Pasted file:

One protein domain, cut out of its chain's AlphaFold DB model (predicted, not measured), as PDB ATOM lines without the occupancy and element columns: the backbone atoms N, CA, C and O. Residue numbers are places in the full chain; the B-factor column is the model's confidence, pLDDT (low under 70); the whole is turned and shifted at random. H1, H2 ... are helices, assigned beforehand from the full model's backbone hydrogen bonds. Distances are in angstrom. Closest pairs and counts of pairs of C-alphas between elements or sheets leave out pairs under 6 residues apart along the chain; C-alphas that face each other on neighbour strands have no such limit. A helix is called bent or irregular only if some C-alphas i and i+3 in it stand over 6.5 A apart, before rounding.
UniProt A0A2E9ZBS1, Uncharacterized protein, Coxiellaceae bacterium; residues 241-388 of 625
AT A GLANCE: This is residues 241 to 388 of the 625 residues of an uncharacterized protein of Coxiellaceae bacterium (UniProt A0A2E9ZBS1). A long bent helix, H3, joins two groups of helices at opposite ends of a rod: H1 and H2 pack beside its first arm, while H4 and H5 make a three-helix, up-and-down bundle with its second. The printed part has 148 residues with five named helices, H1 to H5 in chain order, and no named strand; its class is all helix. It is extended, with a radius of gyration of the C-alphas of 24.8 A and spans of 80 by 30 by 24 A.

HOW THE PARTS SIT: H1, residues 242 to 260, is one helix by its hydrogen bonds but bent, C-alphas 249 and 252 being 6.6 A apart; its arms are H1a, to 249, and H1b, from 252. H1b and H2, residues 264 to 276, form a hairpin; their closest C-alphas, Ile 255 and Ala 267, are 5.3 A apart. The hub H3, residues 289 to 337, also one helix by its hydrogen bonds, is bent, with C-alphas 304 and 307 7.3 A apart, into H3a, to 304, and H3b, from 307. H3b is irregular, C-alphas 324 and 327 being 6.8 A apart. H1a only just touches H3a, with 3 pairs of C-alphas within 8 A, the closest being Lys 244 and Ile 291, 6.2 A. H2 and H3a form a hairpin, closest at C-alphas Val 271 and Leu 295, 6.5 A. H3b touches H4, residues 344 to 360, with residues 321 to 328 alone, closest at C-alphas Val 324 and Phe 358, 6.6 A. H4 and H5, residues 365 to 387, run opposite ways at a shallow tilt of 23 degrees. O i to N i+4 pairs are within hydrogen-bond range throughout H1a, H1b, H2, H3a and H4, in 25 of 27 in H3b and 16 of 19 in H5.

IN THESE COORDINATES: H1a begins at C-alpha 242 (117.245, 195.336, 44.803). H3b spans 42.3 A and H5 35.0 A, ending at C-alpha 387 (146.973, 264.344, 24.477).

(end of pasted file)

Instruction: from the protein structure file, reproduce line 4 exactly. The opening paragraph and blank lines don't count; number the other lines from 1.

IN THESE COORDINATES: H1a begins at C-alpha 242 (117.245, 195.336, 44.803). H3b spans 42.3 A and H5 35.0 A, ending at C-alpha 387 (146.973, 264.344, 24.477).